HANOVER COUNTY, Va. -- The Hanover County NAACP held a news conference Monday asking the Hanover County Commonwealth Attorney's Office to investigate all cases brought forward by a now-former Hanover County Sheriff's deputy who resigned at the end of last year and has since been decertified.
"We are concerned with some injustices that are occurring here in Hanover County," said Hanover County NAACP President Patricia Hunter-Jordan.
The former deputy in question is Christopher Ryan Payne, who a Hanover County Sheriff's Office spokesperson said was employed with them from January 2015 to December 2021.
They said that in late November 2021, they launched an internal investigation of Payne that lasted until early December and "worked closely with the Hanover Commonwealth’s Attorney’s Office." At the end of the investigation, the spokesperson said Payne “resigned with cause.”
When asked what prompted the investigation, the spokesperson said they "regularly conduct internal audits". He said they could not share what was found in the investigation because it was a personnel matter.
After the investigation, the department -- per Virginia code section 15.2-1707 -- notified the Department of Criminal Justice Services (DCJS), which handles officer decertification in Virginia, within 48 hours of Payne's case.
A list provided to CBS 6 from DCJS that detailed officers who have been decertified in Virginia, said Payne was decertified on Dec. 29, 2021.
The reason listed for decertification is "reporting inaccuracies" and referenced a section of the Virginia code that said a law enforcement office would notify DCJS if an employee "is terminated or resigns for an act committed while in the performance of his duties that compromises an officer's credibility, integrity, honesty, or other characteristics that constitute exculpatory or impeachment evidence in a criminal case."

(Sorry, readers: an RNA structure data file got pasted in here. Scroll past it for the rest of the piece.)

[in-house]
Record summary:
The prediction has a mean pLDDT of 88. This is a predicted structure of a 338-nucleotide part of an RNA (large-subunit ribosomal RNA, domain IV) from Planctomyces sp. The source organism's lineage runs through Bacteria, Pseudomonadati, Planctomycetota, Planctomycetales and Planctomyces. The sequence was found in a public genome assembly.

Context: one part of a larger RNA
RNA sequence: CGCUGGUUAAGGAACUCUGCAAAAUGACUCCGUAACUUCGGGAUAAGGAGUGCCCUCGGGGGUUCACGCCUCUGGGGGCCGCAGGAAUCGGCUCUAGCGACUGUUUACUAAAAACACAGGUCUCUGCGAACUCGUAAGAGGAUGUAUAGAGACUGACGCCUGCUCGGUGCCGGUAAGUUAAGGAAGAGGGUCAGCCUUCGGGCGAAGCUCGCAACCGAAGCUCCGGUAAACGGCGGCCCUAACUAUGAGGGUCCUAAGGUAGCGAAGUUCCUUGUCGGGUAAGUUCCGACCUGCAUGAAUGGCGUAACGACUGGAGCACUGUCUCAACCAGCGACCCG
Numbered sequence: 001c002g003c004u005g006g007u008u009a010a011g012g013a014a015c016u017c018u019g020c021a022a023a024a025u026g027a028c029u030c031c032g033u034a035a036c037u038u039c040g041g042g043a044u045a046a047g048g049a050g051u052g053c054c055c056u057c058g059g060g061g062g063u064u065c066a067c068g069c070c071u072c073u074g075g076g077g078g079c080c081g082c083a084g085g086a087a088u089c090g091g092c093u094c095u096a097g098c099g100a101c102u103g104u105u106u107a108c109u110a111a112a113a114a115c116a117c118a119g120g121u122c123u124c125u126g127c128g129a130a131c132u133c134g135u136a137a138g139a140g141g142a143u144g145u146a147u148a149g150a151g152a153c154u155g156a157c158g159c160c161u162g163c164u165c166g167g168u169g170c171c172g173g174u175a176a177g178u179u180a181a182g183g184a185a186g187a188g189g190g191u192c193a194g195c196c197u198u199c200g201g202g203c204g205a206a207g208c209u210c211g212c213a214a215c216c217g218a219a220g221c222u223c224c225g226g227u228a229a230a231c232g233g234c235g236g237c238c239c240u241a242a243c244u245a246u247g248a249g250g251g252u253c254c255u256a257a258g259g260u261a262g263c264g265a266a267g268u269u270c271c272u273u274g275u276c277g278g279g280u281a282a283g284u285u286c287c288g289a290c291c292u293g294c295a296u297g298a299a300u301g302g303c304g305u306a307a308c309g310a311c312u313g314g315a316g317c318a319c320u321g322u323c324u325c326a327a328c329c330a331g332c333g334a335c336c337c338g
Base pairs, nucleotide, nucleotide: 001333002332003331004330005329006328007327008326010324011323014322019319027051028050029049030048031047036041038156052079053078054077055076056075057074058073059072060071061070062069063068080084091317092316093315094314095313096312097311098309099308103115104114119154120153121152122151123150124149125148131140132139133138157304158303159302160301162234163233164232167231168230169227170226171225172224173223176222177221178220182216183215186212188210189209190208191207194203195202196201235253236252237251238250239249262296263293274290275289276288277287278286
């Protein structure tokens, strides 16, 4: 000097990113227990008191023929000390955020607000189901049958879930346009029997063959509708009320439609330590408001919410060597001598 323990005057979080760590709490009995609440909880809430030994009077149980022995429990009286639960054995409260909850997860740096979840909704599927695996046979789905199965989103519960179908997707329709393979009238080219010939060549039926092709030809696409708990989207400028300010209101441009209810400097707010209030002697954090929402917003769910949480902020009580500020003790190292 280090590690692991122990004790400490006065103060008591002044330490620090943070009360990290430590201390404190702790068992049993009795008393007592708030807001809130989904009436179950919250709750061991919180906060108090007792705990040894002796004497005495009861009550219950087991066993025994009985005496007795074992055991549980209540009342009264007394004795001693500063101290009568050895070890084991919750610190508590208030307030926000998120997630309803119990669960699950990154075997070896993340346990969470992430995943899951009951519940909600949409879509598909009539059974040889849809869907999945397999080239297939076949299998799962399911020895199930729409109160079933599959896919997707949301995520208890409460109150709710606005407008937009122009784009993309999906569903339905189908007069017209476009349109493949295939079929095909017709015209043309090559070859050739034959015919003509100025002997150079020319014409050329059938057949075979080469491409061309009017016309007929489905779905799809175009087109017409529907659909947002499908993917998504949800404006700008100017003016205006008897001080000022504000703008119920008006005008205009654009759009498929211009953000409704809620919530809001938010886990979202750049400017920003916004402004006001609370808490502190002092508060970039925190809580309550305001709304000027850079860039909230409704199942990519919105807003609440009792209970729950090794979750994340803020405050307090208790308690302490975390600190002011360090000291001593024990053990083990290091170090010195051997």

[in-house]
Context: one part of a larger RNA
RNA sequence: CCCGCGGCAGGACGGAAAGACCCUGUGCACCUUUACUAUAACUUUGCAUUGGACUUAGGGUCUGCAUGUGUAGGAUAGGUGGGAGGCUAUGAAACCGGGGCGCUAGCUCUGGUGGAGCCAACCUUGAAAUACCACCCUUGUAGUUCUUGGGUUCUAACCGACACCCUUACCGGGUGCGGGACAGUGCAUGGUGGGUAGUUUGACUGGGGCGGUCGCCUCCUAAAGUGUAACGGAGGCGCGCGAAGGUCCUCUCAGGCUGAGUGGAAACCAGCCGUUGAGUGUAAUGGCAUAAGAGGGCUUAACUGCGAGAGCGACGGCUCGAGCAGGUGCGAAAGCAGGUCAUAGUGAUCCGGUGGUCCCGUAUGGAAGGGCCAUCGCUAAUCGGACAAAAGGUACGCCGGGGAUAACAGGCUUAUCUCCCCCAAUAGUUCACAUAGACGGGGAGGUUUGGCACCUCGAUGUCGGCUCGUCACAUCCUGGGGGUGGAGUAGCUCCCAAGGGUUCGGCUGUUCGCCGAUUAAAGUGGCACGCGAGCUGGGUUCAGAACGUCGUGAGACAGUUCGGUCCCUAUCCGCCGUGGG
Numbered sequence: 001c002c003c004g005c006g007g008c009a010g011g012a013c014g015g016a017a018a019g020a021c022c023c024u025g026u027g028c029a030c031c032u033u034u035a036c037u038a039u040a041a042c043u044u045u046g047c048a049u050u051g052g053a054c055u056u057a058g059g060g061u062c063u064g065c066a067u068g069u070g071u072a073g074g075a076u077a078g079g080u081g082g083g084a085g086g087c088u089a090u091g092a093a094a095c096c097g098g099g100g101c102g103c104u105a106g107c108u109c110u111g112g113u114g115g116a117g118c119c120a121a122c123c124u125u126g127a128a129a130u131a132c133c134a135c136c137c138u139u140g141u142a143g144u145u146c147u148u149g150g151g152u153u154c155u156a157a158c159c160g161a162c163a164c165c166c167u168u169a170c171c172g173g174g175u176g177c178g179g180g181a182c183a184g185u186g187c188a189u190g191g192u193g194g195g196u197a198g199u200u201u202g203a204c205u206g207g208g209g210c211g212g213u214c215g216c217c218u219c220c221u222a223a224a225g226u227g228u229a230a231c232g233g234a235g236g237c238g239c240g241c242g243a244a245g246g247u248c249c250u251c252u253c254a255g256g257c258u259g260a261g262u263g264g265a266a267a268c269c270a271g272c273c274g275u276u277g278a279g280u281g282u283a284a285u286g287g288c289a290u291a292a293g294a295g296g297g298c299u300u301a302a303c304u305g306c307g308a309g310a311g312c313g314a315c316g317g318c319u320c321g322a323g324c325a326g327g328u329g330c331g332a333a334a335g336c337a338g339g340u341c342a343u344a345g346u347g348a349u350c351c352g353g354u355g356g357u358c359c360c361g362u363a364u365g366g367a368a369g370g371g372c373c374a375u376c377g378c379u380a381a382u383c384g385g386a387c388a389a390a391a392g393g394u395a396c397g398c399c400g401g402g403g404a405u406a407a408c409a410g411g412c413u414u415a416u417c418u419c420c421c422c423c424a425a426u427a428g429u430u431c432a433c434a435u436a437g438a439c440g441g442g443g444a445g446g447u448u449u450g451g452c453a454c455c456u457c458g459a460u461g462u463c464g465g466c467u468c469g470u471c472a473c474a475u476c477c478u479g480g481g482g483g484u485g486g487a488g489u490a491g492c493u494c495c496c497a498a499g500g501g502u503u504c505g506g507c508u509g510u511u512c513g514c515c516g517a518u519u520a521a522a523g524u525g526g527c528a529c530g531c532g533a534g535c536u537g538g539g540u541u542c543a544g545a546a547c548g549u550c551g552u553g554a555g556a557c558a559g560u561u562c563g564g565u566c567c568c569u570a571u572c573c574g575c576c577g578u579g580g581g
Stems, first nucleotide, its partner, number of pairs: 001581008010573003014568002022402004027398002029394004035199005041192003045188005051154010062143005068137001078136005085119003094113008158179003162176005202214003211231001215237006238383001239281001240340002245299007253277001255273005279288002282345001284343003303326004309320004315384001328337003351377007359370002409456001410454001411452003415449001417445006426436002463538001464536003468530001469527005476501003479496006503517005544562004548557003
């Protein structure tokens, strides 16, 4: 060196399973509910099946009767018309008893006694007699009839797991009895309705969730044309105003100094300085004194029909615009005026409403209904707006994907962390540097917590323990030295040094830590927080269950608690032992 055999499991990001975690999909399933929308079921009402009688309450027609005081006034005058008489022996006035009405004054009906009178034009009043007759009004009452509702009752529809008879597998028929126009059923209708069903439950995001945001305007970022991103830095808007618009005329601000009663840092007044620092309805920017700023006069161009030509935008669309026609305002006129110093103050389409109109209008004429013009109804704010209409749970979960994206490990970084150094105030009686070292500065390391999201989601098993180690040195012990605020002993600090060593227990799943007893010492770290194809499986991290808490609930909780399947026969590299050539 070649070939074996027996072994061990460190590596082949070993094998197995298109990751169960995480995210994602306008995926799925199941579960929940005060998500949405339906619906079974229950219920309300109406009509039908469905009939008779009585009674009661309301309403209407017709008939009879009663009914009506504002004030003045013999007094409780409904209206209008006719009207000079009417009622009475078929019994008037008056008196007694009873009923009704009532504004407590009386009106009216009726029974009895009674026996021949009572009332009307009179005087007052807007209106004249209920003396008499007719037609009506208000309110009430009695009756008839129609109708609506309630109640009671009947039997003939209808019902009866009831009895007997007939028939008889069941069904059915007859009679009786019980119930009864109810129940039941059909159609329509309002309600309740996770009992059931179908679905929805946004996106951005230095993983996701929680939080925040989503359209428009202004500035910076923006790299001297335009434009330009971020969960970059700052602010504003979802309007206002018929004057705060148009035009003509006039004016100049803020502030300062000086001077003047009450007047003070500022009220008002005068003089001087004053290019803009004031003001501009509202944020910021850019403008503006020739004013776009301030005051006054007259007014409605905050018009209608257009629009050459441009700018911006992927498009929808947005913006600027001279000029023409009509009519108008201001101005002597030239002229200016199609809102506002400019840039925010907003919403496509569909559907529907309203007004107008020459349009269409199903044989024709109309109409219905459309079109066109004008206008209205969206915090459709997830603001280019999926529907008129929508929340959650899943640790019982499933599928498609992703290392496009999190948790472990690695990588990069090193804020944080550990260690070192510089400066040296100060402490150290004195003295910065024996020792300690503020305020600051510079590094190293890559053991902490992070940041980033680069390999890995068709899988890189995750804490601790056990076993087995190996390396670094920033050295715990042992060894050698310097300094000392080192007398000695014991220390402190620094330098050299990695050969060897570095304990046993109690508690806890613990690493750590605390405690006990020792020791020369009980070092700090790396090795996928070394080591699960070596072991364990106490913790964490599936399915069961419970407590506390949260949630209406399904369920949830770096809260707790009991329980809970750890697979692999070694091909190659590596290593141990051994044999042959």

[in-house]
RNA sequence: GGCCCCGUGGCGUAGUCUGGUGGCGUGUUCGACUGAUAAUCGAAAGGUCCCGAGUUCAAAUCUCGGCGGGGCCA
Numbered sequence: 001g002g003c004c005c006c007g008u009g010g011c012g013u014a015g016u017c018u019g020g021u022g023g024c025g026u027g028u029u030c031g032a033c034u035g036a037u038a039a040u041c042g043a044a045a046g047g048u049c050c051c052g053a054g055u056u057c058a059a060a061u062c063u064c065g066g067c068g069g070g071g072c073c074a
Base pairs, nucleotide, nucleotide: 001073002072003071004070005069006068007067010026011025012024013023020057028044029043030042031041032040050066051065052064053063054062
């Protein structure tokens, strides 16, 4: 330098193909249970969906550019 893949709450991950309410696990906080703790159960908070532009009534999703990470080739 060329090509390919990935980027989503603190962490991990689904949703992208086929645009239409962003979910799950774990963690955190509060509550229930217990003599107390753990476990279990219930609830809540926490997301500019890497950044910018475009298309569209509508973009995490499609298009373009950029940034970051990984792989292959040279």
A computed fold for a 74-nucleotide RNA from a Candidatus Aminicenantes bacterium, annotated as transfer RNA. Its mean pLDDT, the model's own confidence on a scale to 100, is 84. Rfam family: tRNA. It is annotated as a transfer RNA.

An employee of DCJS told CBS 6 that Payne "received his notice of decertification on January 29, 2022 via certified mail" and has 30 days from that date to appeal the decision. As of Tuesday morning, DCJS said no appeal has been submitted.
A spokesperson for the sheriff's office said their handling of the matter was "an example of law enforcement holding ourselves accountable and only wanting the very best to be a part of this profession."
Hunter-Jordan said prior to learning of Payne's decertification, the Hanover NAACP had received at least 30 complaints of his conduct and were looking into it.
She said now they want the Hanover County Commonwealth's Attorney to investigate all cases that were brought forward by Payne and have sent a letter requesting that.
"We're here to call attention to the fact that these things are happening in Hanover and we need corrective action, that we need transparency," said Hunter-Jordan. "We do not want the sheriff's department involved in it. But we trust our Commonwealth Attorney to be able to carry this out. If we see that the results are not as expected, as anticipated, then we may make a further request for an outside investigation."
CBS 6 has reached out to the Hanover County Commonwealth's Attorney but has not heard back, as Monday is a federal holiday.